• to indicate a yearning for authentic self expression- to stop performing. Claire seeks

  • authenticity in aesthetics, like photography and origami. Even her relationship with the

  • photographer suggests that she'd been seduced by his genuine bohemian lifestyle.

  • Unlike some TV characters, what drives Frank Underwood is amazingly simple. He wants power,

  • and will remind us every chance he gets.

  • But power is the foundation of Frank’s larger dream, to build a legacy. We could even liken

  • Frank’s quest for power as part of a larger quest to build a work of art in the form of

  • his legacy.

  • Consider the Buddhist moks sand painting in Season 3. Also known as sand mandala, this

  • pratice of creating elaborate designs symbolizing the universe ends in a ritual destruction.

  • Frank is deeply annoyed by the Buddhist monks, and it’s no minor detail. Sand mandalas

  • stand in stark contrast to most of the Western artistic tradition, which routinely seeks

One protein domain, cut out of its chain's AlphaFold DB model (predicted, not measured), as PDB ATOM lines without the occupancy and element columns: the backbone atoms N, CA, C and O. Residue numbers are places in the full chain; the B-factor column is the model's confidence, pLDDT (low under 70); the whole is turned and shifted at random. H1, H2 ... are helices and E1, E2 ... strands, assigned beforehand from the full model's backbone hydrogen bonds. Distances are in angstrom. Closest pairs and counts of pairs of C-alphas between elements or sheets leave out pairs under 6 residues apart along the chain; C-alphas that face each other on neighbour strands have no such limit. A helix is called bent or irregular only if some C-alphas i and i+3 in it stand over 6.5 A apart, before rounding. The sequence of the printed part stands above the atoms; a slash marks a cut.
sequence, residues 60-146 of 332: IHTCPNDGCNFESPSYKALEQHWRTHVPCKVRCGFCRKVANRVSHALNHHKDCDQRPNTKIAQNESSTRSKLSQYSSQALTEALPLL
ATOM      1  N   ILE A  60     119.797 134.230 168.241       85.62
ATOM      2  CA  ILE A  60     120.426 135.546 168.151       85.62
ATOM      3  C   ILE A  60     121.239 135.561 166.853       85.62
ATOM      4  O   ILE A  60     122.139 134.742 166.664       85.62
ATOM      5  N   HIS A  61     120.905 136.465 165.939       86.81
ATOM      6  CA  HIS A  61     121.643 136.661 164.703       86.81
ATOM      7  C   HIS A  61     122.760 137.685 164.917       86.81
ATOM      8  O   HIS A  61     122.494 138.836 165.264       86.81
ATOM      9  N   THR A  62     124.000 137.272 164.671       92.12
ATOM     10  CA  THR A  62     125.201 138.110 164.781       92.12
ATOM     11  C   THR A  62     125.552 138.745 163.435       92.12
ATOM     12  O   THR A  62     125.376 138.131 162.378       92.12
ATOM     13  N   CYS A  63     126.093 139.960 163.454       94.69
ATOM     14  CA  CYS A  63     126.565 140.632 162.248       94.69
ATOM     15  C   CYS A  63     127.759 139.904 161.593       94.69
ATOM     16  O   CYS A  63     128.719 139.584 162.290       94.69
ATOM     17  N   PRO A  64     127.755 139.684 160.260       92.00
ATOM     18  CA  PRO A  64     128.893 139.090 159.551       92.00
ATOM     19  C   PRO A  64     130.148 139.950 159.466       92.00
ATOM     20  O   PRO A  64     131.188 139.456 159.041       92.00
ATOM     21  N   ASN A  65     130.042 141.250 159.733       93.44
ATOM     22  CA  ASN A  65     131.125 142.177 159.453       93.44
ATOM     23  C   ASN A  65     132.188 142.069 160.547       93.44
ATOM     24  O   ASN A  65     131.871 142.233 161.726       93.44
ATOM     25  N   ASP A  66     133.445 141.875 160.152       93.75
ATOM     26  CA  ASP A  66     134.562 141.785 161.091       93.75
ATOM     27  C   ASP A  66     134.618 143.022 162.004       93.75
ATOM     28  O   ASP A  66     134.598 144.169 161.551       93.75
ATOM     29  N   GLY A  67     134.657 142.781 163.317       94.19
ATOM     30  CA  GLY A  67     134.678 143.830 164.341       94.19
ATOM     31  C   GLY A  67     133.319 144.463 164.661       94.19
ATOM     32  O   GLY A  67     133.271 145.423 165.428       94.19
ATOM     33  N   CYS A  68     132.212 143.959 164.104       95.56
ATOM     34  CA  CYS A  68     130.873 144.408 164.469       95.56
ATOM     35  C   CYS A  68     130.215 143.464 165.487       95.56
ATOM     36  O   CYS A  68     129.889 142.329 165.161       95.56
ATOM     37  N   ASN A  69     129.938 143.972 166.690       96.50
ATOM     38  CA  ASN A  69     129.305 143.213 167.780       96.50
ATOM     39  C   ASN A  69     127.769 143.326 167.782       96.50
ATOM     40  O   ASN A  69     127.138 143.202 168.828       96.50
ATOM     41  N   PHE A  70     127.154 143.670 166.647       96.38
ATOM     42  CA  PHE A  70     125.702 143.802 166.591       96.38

• to create art to endure through the ages, with bonus point if it’s gigantic. Sand

  • Mandalas representthe fleeting nature of our own existence. So should we be surprised that

  • Frank, the man who wants to achieve immortality through his quest for power, hates it?

  • Frank’s civil war diorama is an interesting counterpoint to this - it’s a way to memorialize

  • Frank’s ancestors, before he destroys it as he realizes it, like his presidency, is

  • fleeting.

  • There’s an important insight about Claire here worth noting. She doesn’t detest the

  • sand mandala like Frank does, and its destruction seems to foreshadow her departure from Frank.